By Kyster Nanan

The Ontario Molecular Pathology Research Network (OMPRN) and the Ontario Hereditary Cancer Research Network (OHCRN) co-hosted a conference in Toronto on October 23-24, 2023. About 100 participants, including 10 patient partners, attended the conference, which focused on the intersection of somatic and hereditary cancer genetics. Dr. Diana Mandelker (Memorial Sloan Kettering Cancer Center) kicked off the meeting by sharing research findings from her diagnostic pathology and molecular genetics lab. Other fantastic talks and interactive workshops covered diverse topics, including AI in pathology, HDR pathways in pancreatic cancer, clinical and research use of cfDNA and how to integrate patient values into research. Dr. Laura Arbour (University of Victoria) rounded off the scientific program with a talk about equity in medicine and lessons learned about Indigenous genomic data from the Silent Genomes Project.

The success of the conference was due in large part to the dedication of the organizing committee mentioned in Harriet’s letter. Their complementary expertise and collaborative nature were instrumental in creating an informative, educational and worthwhile experience for all attendees. Thank you, as well, to members of the OICR administrative team, including Toni Rose Jose and Polina Kargapolova, the OICR IT team and OICR executive for their support. We are also grateful to the team at the Westin Harbour Castle, led by Laveera DSouza, who worked to provide a comfortable and welcoming environment throughout the conference. Finally, we would like to thank the attendees and members of the OMPRN and OHCRN communities. Your active participation and engagement enriched the depth of our discussions, reminding us that it’s our collective effort that propels progress forward!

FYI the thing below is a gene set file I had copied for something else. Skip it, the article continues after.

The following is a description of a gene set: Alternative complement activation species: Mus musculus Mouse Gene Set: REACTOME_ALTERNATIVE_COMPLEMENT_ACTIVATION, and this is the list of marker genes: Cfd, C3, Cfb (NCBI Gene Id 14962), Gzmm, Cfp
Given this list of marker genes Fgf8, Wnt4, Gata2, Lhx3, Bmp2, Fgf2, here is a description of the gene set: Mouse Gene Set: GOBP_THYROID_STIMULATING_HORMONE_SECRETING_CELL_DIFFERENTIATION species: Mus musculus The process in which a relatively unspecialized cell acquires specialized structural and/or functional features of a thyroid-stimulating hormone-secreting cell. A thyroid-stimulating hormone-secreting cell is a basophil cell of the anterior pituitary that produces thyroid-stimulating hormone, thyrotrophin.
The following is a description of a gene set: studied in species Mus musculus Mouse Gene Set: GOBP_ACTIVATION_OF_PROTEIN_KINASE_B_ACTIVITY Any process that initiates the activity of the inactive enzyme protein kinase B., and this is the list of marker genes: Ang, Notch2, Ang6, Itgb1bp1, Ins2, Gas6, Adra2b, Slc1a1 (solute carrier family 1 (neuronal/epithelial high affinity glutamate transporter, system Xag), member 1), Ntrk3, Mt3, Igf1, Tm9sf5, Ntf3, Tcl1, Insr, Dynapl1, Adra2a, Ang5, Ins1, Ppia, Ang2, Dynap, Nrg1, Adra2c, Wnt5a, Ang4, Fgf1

The OMPRN-OHCRN Joint Scientific Conference set a high bar for collaboration and knowledge exchange in the molecular pathology and hereditary cancer research fields. The insights and network connections established during this event are expected to spur further advancements in the fight against cancer, underscoring the importance of such collaborative efforts in the Ontario cancer research community.


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